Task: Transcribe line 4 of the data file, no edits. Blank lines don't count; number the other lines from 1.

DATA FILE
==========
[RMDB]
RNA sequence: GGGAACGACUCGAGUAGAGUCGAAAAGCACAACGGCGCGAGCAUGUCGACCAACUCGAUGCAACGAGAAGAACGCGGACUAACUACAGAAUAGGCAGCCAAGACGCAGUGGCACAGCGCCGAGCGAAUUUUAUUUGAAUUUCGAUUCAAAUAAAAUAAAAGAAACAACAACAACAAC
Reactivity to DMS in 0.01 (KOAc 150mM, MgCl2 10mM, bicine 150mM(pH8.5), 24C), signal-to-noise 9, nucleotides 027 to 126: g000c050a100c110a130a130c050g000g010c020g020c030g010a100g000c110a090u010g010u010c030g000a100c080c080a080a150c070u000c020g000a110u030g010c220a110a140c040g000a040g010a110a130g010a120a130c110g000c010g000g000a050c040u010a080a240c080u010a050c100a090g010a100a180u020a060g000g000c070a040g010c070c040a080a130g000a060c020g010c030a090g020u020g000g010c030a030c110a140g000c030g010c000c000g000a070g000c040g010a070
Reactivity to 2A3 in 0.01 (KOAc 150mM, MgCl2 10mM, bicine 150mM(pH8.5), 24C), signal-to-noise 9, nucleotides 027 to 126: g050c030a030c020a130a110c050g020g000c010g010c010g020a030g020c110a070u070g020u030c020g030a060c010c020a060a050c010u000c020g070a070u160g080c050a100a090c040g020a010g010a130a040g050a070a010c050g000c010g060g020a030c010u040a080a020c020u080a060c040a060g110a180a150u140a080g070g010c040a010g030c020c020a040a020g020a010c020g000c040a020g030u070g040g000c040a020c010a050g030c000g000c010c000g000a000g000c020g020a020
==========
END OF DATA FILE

Reactivity to 2A3 in 0.01 (KOAc 150mM, MgCl2 10mM, bicine 150mM(pH8.5), 24C), signal-to-noise 9, nucleotides 027 to 126: g050c030a030c020a130a110c050g020g000c010g010c010g020a030g020c110a070u070g020u030c020g030a060c010c020a060a050c010u000c020g070a070u160g080c050a100a090c040g020a010g010a130a040g050a070a010c050g000c010g060g020a030c010u040a080a020c020u080a060c040a060g110a180a150u140a080g070g010c040a010g030c020c020a040a020g020a010c020g000c040a020g030u070g040g000c040a020c010a050g030c000g000c010c000g000a000g000c020g020a020